Post for Office

The 2020 election season is unprecedented, for a laundry list of reasons that keeps getting longer. With multiple integral issues on the line, from the Supreme Court to the environment, the stakes for these coming elections are higher than ever. But no one decided to tell that to the coronavirus. 

Thanks to the pandemic, campaigning and canvassing is harder than ever, at least in the way that we know them. Barring President Trump, most candidates and political organizations have all but ceased in-person events. Unfortunately, that poses the question: how does canvassing happen when knocking on doors has become a biohazard? Well, organizers have been toiling tirelessly to get the vote out by turning to old-fashioned methods: snail mail.

I love getting mail. Flipping through junk mail is fun enough; receiving any sort of personal address makes me positively giddy, let alone handwritten letters. And, as it seems, I’m not alone: a Galllup poll conducted a few years ago finds that 41% of people actively look forward to looking through the mail.

Enter ‘The Big Send.’ 

This past weekend, on October 17, millions of letters were sent to eligible voters. Many organizations were involved, but the effort was spearheaded by Vote Forward, a nonprofit whose mission is “to empower grassroots volunteers to help register voters from under-represented demographics and encourage them to vote.” Following the 2016 presidential election, the founder of Vote Forward, Scott Forman, ran an experiment to see what letter-writing could do. Armed with public voting records, pen, and paper, he sent 1,000 letters and found that compared to a control group of 6,000, the group who received letters had a turnout rate three points higher.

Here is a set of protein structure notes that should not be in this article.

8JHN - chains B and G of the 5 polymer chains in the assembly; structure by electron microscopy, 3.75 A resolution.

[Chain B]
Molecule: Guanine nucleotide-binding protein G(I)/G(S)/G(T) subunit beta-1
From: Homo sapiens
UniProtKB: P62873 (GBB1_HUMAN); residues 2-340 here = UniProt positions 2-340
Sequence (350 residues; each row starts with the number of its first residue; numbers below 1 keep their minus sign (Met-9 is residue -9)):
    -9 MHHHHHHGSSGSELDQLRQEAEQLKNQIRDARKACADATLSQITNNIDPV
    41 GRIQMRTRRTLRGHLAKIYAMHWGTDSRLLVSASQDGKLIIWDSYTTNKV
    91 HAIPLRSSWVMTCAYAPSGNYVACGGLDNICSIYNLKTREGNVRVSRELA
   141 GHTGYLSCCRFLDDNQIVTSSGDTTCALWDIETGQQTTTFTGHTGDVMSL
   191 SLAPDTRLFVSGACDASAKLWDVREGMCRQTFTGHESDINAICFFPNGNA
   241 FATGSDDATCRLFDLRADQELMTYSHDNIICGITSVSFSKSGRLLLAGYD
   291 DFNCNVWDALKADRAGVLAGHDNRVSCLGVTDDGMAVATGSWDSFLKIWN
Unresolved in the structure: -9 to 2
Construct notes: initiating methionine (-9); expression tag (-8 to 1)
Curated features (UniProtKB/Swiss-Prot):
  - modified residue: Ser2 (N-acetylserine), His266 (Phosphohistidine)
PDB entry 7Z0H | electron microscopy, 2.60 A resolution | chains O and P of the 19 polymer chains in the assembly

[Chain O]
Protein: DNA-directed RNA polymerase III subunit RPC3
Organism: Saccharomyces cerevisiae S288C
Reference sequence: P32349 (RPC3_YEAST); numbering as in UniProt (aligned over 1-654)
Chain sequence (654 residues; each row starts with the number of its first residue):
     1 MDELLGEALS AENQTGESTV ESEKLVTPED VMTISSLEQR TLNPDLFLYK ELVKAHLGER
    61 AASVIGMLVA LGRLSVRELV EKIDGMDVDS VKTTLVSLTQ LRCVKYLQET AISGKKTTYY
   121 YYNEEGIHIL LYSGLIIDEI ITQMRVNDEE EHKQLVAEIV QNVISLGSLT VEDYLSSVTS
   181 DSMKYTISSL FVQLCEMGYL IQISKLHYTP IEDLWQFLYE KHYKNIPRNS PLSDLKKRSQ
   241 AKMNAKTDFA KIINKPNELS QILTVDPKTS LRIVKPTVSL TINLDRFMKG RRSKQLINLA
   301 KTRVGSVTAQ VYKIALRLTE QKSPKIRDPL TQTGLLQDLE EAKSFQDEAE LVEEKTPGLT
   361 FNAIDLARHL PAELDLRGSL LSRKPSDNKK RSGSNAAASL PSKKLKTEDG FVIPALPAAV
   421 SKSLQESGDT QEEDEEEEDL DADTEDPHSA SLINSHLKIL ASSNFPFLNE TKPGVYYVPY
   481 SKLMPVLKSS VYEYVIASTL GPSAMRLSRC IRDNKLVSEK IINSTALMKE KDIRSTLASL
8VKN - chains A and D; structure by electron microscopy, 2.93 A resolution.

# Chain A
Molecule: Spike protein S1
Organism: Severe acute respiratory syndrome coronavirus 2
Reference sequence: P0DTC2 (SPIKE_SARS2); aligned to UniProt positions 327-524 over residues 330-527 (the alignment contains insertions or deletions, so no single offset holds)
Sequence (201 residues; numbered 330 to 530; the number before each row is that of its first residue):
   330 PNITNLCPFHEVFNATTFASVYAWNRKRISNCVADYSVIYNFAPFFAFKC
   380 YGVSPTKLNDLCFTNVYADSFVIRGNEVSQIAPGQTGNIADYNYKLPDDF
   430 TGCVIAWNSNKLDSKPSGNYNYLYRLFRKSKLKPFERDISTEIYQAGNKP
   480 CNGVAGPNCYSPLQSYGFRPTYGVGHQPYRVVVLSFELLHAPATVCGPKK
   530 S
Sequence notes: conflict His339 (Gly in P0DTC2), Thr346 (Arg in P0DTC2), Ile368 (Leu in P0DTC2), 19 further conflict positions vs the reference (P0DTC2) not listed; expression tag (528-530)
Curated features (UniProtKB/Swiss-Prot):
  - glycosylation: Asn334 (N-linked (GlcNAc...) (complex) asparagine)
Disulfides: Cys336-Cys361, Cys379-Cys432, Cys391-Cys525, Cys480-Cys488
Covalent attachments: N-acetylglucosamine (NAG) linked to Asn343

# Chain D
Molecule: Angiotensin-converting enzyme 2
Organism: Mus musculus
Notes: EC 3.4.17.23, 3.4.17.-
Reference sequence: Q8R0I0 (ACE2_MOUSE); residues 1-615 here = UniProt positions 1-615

Canvassing and creating personal connections have always been an important part of democracy, and a pandemic doesn’t change that. Organizers and volunteers are still making the valiant effort to not only reach voters but to reach each other. Some volunteers spent quiet hours penning their letters, others joined Zoom letter-writing parties hosted by everyone from local community leaders to ‘Hamilton’ writer and Broadway legend Lin Manuel Miranda. 

Civic engagement is yet another thing that has been derailed by COVID-19, but that just means that it is another thing that we are trying to make the best of in these unusual times, inspiring innovative techniques like these letters.

Personally, I wrote 25 letters that are now making their way to North Carolina — if you were one of the lucky recipients and are somehow reading this, hey there! But even if you didn’t get a letter (my sincerest apologies), I’ll tell you the same thing that was in every single one: VOTE!  

For more information on The Big Send and other grassroots efforts, visit Vote Forward’s website: